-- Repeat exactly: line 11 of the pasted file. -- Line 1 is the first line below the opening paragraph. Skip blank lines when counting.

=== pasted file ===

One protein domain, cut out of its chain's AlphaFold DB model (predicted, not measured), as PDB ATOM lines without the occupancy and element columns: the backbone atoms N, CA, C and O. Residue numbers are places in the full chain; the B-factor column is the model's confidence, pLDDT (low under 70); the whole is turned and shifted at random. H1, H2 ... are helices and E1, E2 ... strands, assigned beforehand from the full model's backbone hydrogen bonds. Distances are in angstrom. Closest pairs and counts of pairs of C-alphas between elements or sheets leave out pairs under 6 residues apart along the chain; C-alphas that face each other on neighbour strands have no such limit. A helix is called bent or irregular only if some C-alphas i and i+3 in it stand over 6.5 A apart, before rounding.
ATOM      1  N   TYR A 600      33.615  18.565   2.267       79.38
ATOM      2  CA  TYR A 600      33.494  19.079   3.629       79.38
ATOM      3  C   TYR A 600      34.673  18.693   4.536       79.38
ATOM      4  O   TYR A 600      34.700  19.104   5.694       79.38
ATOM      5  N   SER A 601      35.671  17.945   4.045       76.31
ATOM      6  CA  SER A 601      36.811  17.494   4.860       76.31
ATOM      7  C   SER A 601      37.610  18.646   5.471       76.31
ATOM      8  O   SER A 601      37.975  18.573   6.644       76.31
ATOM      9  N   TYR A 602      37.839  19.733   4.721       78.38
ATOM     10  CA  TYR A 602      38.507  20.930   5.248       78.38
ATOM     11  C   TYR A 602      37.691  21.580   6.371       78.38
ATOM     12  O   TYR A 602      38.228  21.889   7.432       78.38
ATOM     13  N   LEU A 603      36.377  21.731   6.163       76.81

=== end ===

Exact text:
ATOM     11  C   TYR A 602      37.691  21.580   6.371       78.38